Religious leaders meet with gun-shop owner to address city violence
Gun violence does not adhere to any religion. That's the motivating factor behind a group of interfaith clergy who've formed a collective effort to quell illegal gun purchases in the city.
Gun violence does not adhere to any religion.
That's the motivating factor behind a group of interfaith clergy who've formed a collective effort to quell illegal gun purchases in the city.
Yesterday, religious leaders of various faiths met with James Colosimo, owner of Colosimo's Gun Center, located on Spring Garden Street near Percy, requesting that he adopt a firearms code of conduct.
"[We need] a reduction of violence, a reduction of homicides that are affecting Philadelphia," said Allen Bartlett, assisting bishop for the Episcopal Diocese of Philadelphia.
"It's getting worse. Guns have to be acquired somewhere and so we're going to the source."
Next month, from Jan. 13 to 17, the group will host a peace conference to address the issue.
Points included in the agreement insist that gun-shop owners videotape all sale transactions, administer employee background checks and secure firearms in locked areas.
The memorandum is identical to that between Wal-Mart and the Mayors Against Illegal Guns Coalition.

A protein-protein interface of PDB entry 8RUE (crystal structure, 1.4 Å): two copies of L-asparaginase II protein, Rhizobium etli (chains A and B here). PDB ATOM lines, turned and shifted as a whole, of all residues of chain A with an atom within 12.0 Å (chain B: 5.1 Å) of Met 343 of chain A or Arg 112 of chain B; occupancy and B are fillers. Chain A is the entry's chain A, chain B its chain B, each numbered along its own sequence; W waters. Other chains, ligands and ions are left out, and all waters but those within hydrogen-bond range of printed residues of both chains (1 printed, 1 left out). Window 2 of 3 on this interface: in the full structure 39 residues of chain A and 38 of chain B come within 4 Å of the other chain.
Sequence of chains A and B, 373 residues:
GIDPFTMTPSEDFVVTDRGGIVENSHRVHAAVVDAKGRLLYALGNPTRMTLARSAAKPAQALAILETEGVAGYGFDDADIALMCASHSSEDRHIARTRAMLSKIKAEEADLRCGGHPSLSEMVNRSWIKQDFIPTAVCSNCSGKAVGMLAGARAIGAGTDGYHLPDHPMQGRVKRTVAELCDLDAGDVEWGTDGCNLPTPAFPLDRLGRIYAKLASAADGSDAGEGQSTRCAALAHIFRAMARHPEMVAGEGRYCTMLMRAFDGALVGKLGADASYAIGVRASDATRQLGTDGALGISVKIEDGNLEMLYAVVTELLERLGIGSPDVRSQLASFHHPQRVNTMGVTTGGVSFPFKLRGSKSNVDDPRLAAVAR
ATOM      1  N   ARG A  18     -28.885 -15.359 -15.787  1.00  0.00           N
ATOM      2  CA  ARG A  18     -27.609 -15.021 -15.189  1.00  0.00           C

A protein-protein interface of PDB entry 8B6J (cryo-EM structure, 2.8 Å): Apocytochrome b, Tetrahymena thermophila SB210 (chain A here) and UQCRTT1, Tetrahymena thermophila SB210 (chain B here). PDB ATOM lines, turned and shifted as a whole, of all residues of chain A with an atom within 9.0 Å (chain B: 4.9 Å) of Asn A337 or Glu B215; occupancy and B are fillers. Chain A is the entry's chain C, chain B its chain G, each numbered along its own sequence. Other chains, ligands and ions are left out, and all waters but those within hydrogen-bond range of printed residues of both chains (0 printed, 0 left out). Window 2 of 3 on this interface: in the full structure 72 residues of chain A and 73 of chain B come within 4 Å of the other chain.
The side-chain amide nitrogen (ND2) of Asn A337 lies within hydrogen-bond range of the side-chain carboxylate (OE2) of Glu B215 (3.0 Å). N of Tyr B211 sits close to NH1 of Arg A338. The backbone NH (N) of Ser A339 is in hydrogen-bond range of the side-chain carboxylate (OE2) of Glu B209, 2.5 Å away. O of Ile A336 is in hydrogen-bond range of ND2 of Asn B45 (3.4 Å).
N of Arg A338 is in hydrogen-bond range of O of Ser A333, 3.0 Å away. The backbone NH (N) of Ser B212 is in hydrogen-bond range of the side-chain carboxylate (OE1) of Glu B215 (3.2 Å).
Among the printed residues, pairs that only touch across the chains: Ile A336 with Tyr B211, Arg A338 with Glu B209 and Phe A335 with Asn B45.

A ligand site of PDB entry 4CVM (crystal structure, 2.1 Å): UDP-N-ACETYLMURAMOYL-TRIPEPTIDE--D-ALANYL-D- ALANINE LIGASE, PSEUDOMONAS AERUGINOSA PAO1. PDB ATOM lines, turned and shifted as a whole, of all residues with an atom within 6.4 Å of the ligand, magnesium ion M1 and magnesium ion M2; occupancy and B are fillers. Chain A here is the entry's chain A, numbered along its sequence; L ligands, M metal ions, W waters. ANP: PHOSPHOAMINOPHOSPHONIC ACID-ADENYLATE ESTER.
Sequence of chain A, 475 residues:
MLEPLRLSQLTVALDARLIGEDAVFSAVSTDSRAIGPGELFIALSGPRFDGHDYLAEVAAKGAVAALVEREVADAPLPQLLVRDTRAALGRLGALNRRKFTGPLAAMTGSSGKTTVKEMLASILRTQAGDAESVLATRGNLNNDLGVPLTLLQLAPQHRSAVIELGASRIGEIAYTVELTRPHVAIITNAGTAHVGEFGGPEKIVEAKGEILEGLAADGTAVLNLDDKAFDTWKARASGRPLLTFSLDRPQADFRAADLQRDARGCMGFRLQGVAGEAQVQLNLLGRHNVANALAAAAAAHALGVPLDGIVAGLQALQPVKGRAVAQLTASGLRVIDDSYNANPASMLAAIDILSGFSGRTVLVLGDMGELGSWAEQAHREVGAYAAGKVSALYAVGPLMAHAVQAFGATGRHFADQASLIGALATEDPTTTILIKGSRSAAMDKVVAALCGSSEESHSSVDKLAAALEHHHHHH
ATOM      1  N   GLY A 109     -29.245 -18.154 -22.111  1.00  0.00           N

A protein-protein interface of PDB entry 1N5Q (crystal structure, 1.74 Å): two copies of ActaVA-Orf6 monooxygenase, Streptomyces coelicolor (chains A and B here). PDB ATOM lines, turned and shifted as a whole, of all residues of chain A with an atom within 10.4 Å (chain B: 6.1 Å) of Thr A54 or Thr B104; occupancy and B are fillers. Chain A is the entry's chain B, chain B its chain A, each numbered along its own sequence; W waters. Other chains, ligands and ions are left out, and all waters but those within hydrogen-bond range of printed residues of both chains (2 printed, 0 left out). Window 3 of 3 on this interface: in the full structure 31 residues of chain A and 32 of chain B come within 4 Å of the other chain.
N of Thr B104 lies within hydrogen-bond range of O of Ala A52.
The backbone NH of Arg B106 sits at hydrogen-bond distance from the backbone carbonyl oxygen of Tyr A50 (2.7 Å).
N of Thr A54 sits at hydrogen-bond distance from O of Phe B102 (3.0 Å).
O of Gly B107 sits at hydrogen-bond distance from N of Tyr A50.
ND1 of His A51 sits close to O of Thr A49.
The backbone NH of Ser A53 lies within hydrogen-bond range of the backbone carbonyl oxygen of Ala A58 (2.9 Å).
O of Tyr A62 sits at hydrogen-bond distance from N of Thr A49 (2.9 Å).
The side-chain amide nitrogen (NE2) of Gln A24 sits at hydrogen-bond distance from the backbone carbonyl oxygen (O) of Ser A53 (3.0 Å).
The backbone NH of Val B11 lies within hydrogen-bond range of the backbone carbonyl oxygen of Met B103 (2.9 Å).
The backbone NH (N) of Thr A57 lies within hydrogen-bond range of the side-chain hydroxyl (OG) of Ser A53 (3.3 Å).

Although religious leaders said the owner was receptive to the idea, Colosimo made no decision last night. Reached later, Colosimo agreed the meeting went smoothly, but declined to comment further.
Members of the group said the owner was contacted because of long-standing connections between the shop and stolen firearms used in a crime.
A spokesman for the proprietor said Colosimo already complies with the points listed in the code of conduct.
"We're looking to create some partnerships between some unlikely partners, clergy and gun-show owners," said Rabbi Sue Levi Elwell, Pennsylvania director of the Union for Reform Judaism.
Thomas Swain, clerk for the Religious Society of Friends, said the shopkeeper was receptive.
"He was very hospitable and open to our concerns," he said.
Elwell said their collective effort transcends religious affiliations.
"Violence, gun violence, is such a serious issue in all the communities we work with," she said.
"We [religious leaders] may have some other differences between us, but this is something we can stand firmly together and be clear about."
For info, go to www.peace